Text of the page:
A few clogs in the digital plumbing away from a wrap.



Sound effects and animated wriggles squeeze out laffs from this unabashed exercise in toilet humor, but the software coding and design is a major update short of release-ready.

Published in print on this side of the pond in 2007 as Who’s in the Bathroom? but reverting to its British title for the app version, the episode uses the same art and rhymed text to roll out an extended series of speculations about who is holding up the line outside an outdoor restroom: “Is it a tiger who needed a tiddle? / A wandering wombat who wanted a widdle? / A waddling penguin too frozen to piddle?” Each watercolor scene features one or more creatures who groan, strain, emit a noxious-looking cloud (in the case of a “rhino who had a hot curry”) or gesture suggestively, and a toilet in (thankfully) side view that flushes with a tap. Readers can opt for silent mode, self-record or, albeit with a very slow auto-advance, a narrator who delivers the lines with indecent relish. But even in silent mode the text appears piecemeal on many screens, and only temporarily at that, with repeated manual swipes required to bring the next line into view. Pulling a chain on the title page produces not only loud flushing, but two side activities: a select set of coloring pages and a more promising multiple-choice fill-in-the-rhyming-word iteration of the story that, unfortunately, crashes the app after the first few screens.

A few clogs in the digital plumbing away from a wrap. (iPad storybook app. 4-8)

Pub Date: June 8, 2012


Page Count: -

Publisher: Robot Media

Review Posted Online: Aug. 8, 2012

Kirkus Reviews Issue: Sept. 1, 2012

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Sincere and wholehearted.

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The NBA star offers a poem that encourages curiosity, integrity, compassion, courage, and self-forgiveness.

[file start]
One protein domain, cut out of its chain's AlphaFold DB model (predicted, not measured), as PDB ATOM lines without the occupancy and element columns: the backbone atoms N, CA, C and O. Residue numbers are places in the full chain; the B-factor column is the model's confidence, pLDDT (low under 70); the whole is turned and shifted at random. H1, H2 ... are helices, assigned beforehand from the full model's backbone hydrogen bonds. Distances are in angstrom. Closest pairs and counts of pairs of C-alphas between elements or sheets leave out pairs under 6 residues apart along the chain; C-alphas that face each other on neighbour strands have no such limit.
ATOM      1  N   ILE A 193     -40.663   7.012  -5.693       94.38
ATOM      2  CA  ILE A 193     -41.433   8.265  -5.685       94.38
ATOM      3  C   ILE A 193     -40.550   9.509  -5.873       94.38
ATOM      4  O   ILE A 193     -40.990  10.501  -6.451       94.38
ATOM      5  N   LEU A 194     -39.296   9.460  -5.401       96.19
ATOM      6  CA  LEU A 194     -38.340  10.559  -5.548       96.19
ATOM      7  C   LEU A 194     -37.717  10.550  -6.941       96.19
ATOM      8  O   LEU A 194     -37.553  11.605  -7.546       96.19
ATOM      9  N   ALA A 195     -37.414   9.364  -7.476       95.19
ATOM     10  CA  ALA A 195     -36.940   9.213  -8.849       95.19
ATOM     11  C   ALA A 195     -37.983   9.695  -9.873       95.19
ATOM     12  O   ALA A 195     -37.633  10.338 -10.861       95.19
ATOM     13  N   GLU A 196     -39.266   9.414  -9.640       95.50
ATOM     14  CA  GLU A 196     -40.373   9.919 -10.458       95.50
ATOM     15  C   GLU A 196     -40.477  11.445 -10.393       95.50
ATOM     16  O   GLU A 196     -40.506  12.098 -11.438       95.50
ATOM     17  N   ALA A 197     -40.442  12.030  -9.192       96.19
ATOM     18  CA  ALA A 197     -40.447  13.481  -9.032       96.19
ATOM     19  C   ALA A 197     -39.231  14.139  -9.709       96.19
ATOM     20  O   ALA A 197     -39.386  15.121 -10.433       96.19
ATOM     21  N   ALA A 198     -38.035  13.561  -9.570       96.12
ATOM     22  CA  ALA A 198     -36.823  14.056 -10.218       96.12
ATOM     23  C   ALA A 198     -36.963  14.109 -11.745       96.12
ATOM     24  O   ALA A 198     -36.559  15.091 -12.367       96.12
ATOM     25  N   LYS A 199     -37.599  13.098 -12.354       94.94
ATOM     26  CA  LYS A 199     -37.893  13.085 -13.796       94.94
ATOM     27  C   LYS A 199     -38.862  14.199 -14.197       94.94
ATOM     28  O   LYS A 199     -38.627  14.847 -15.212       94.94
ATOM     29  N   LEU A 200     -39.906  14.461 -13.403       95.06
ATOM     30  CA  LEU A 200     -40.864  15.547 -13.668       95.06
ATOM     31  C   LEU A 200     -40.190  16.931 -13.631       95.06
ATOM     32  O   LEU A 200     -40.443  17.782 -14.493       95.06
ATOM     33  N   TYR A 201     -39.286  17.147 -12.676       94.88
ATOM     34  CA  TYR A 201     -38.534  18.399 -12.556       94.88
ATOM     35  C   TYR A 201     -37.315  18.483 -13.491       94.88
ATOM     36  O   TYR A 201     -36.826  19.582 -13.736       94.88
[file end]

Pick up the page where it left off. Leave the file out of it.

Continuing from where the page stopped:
James makes his debut as a children’s author with a motivational poem touting life habits that children should strive for. In the first-person narration, he provides young readers with foundational self-esteem encouragement layered within basketball descriptions: “I promise to run full court and show up each time / to get right back up and let my magic shine.” While the verse is nothing particularly artful, it is heartfelt, and in her illustrations, Mata offers attention-grabbing illustrations of a diverse and enthusiastic group of children. Scenes vary, including classrooms hung with student artwork, an asphalt playground where kids jump double Dutch, and a gym populated with pint-sized basketball players, all clearly part of one bustling neighborhood. Her artistry brings black and brown joy to the forefront of each page. These children evince equal joy in learning and in play. One particularly touching double-page spread depicts two vignettes of a pair of black children, possibly siblings; in one, they cuddle comfortably together, and in the other, the older gives the younger a playful noogie. Adults will appreciate the closing checklist of promises, which emphasize active engagement with school. A closing note very generally introduces principles that underlie the Lebron James Family Foundation’s I Promise School (in Akron, Ohio). (This book was reviewed digitally with 10-by-20-inch double-page spreads viewed at 15% of actual size.)

Sincere and wholehearted. (Picture book. 4-8)

Pub Date: Aug. 11, 2020

ISBN: 978-0-06-297106-7

Page Count: 32

Publisher: Harper/HarperCollins

Review Posted Online: June 16, 2020

Kirkus Reviews Issue: July 1, 2020

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The print version of a knee-slapping cumulative ditty.

In the song, Smith meets a donkey on the road. It is three-legged, and so a “wonky donkey” that, on further examination, has but one eye and so is a “winky wonky donkey” with a taste for country music and therefore a “honky-tonky winky wonky donkey,” and so on to a final characterization as a “spunky hanky-panky cranky stinky-dinky lanky honky-tonky winky wonky donkey.” A free musical recording (of this version, anyway—the author’s website hints at an adults-only version of the song) is available from the publisher and elsewhere online. Even though the book has no included soundtrack, the sly, high-spirited, eye patch–sporting donkey that grins, winks, farts, and clumps its way through the song on a prosthetic metal hoof in Cowley’s informal watercolors supplies comical visual flourishes for the silly wordplay. Look for ready guffaws from young audiences, whether read or sung, though those attuned to disability stereotypes may find themselves wincing instead or as well.

Hee haw. (Picture book. 5-7)

Pub Date: May 1, 2010

ISBN: 978-0-545-26124-1

Page Count: 26

Publisher: Scholastic

Review Posted Online: Dec. 29, 2018

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